Learning in Lockdown & Supporting Parenting in a Pandemic

Written by May* a Primary School Deputy Head, who talks about her first-hand experience of educating children during the global lockdown. Useful, practical and realistic guidance from an education professional.  

“don’t beat yourself up! Parents should be proud of themselves for what they are achieving in the most challenging of circumstances. We are all doing what we can.” 

– May*

It is Thursday 30th April at 9.40am. This time 6 weeks ago I was team teaching algebra with my favourite class in the school, year 6! (Yes. I know. Just like parents, teachers are not supposed to have favourites but we all know that’s a lie). Oh how times have changed. I now sit in my ‘office’ in East London with my bowl of blueberries, slither of banana cake, cup of tea and like a boss manage a school. 

I’ve definitely adjusted to my new normal. Waking up an hour later than usual, avoiding the tube and enjoying my breakfast as opposed to inhaling it, whilst walking around the school corridors. Home learning is checked by me on a Friday and google drives are updated in time for Monday when online learning begins. 

Staff briefing meetings via WhatsApp, leadership meetings via Zoom, phone calls to vulnerable and disadvantaged families, liaising with the local authority, managing support staff’s online learning, recording assemblies for YouTube and dealing with my own anxieties around this pandemic. My “todo” list still seems endless BUT I can’t imagine having to get through it all AND having to home school children. 

I have had several conversations with parents about home schooling. 

“Help! Am I teaching properly? What advice can you give me? What about all the learning they have missed? How do I teach them from 9am – 3:30pm?”

  1. Keep to a routine. Children need structure and normality. Keeping to a routine reminds children that they are not on holiday and makes home schooling easier. You don’t have to fill the timetable with every single subject and activity but a clear routine helps. 
  • Let children feel their emotions. During this time, children may feel sad, frustrated, angry or disappointed. It is important to let them feel these feelings. Reassure them that it is normal to feel like this, especially as during this time some children may miss out on events/playdates/birthday parties etc.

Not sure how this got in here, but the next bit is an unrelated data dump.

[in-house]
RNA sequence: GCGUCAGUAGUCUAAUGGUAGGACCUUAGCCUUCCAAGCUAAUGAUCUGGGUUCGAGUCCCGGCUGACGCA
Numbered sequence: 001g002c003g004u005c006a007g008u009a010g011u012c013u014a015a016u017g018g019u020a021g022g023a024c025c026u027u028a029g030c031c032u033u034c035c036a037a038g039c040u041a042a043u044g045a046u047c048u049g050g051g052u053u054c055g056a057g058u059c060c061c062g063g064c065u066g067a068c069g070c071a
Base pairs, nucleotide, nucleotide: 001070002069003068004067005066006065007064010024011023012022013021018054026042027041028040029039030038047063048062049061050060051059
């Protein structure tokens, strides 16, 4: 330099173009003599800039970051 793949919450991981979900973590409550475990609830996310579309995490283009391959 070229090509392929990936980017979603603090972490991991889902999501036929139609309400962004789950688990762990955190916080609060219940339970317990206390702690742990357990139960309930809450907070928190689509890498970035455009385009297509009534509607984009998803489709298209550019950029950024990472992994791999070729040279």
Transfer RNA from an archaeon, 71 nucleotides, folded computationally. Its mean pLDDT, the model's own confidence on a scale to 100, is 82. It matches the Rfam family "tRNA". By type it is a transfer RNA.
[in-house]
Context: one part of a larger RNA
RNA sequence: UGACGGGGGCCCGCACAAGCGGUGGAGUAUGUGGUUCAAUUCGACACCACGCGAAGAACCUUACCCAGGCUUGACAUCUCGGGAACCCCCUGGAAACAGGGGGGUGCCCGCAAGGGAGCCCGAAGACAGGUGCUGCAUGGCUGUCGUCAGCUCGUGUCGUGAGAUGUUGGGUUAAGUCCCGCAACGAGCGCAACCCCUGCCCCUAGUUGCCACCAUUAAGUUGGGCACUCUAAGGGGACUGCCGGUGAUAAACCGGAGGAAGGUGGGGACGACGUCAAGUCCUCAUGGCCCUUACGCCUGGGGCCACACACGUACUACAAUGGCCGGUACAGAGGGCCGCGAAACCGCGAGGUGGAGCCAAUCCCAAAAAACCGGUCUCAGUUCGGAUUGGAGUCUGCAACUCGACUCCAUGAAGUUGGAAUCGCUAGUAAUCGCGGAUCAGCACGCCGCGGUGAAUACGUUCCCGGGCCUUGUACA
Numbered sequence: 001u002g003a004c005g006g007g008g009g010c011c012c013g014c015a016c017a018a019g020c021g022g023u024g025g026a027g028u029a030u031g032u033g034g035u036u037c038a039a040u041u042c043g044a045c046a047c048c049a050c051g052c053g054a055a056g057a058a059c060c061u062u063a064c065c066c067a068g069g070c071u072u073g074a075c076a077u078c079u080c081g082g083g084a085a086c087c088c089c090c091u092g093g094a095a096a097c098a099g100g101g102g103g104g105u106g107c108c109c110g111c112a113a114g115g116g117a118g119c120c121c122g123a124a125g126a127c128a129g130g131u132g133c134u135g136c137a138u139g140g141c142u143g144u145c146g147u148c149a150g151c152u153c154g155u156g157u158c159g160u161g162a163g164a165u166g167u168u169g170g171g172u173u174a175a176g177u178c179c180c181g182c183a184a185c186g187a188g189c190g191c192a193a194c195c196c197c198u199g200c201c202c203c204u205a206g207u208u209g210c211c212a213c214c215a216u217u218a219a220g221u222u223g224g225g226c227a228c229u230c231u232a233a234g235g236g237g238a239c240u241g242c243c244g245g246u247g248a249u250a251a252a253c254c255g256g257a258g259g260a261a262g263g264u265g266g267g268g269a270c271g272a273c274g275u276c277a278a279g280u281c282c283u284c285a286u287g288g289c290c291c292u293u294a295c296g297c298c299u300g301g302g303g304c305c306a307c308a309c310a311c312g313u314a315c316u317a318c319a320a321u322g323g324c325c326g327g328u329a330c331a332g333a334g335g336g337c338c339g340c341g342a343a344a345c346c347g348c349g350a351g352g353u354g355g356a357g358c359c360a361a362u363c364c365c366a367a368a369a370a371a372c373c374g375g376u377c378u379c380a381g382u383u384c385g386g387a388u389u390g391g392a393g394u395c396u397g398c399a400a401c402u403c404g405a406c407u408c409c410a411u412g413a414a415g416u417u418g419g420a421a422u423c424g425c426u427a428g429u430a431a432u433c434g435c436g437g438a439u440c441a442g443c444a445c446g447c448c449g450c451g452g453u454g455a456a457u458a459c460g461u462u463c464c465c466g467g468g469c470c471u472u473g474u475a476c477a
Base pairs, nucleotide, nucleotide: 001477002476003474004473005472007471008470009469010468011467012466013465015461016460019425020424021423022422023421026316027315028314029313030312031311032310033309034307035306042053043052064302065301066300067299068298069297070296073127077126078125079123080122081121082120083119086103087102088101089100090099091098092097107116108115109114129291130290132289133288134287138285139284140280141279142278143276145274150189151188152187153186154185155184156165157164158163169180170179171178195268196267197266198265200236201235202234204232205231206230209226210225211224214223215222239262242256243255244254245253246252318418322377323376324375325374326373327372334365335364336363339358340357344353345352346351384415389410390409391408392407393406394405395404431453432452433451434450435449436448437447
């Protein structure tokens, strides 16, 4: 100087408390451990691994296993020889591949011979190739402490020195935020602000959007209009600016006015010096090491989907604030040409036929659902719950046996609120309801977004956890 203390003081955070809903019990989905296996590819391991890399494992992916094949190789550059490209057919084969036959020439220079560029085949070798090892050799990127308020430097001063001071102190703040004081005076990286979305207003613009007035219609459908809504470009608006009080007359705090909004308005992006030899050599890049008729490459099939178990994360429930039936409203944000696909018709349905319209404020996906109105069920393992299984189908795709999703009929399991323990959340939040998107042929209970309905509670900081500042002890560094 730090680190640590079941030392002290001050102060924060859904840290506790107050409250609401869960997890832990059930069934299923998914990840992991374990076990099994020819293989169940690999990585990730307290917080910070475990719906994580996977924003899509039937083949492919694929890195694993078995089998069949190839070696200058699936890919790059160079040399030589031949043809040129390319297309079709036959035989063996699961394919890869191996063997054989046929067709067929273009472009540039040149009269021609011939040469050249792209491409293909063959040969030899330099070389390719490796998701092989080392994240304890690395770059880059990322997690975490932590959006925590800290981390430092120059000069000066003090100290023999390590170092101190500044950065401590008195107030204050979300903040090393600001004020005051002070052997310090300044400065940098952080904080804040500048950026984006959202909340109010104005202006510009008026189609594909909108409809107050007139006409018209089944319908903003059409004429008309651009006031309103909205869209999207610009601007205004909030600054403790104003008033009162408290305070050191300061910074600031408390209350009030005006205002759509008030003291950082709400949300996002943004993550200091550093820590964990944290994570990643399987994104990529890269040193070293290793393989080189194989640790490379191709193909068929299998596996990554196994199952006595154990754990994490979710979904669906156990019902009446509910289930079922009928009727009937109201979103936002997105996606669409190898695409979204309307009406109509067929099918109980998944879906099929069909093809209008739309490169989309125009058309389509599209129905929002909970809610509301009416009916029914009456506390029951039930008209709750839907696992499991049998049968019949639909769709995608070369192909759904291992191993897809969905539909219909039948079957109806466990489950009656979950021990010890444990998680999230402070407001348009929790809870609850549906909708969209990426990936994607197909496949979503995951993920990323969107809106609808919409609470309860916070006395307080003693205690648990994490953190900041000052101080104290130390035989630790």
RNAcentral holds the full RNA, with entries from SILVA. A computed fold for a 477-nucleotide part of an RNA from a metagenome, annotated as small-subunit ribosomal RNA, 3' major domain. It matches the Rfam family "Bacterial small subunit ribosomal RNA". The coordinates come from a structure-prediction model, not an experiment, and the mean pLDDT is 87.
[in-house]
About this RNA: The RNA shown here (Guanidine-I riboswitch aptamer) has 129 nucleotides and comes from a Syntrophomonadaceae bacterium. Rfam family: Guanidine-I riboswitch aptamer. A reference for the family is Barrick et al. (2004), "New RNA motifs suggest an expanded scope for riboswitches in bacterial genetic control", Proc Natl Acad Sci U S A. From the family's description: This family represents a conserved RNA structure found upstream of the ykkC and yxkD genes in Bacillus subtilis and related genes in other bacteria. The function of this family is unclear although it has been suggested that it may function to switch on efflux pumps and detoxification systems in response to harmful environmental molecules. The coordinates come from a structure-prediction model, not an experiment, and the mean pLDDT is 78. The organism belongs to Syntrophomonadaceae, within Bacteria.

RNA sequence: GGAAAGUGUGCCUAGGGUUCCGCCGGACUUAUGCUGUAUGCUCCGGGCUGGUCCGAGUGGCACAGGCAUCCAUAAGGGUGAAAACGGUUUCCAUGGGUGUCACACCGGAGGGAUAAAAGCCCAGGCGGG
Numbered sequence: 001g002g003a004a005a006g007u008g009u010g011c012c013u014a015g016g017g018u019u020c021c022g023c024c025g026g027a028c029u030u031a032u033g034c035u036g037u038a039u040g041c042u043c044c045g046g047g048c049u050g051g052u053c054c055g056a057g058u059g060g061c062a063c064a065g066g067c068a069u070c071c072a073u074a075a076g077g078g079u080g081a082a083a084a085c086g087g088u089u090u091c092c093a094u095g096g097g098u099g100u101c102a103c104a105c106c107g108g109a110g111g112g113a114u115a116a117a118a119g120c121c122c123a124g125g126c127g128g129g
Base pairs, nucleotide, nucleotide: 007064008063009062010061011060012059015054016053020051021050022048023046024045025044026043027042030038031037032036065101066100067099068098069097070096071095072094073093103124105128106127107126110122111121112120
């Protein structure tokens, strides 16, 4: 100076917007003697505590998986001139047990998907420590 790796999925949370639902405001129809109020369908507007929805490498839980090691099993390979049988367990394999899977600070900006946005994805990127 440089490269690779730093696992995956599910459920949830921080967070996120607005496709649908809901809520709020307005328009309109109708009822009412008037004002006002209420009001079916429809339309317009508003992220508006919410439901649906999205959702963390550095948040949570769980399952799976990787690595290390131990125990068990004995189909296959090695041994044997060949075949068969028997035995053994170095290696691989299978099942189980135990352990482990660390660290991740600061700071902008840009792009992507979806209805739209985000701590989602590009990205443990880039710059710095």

• Encourage reading every day. Reading anything counts, so whether it is reading to themselves, a parent, sibling or their toys, it’s essential that children continue to read every day.
Photo by Suad Kamardeen on Unsplash
  • Regular movement breaks. Movement breaks such as dancing, exercise or playing copying games all provide sensory feedback and help children regulate. If the fast pace movements don’t work then slow it down by doing chair push ups or squeezing hands. Find out what works for your child
  • Remember that learning should be fun: Activities should not just be solely English and maths-based. Making learning fun is vital – so baking, painting and learning life skills (folding clothes, telling the time, cleaning, tying shoelaces) are essential.
Photo by CDC on Unsplash

It is important for anyone having to home school children at this time to remember that it is not possible to recreate the learning that would have been done at school from home. If you have to abort the afternoon history lesson and your child gets some bonus digital time, don’t beat yourself up! Parents should be proud of themselves for what they are achieving in the most challenging of circumstances. We are all doing what we can. 

I have been in the teaching profession for over 10 years and I have never been more proud of teacher’s hard work, creativity and dedication. It’s taken me longer than expected to get all this down on paper but my distractions have been amusing. Enjoy a snippet from a childs blog. 

‘I don’t think my mum is coping well, she promised she wouldn’t resort to straitening her hair until she got really bored she must have achieved that quickly as yesterday she emerged from the bathroom with straight hair! I have never seen her with straight hair in my life!’ 

Kids really do say the best things. 

May* was featured on Colour Out Box Podcast, EP 68 Home Schooling, Furlough, Instagram Battles and Repeat, listen to the full episode on all podcast platforms….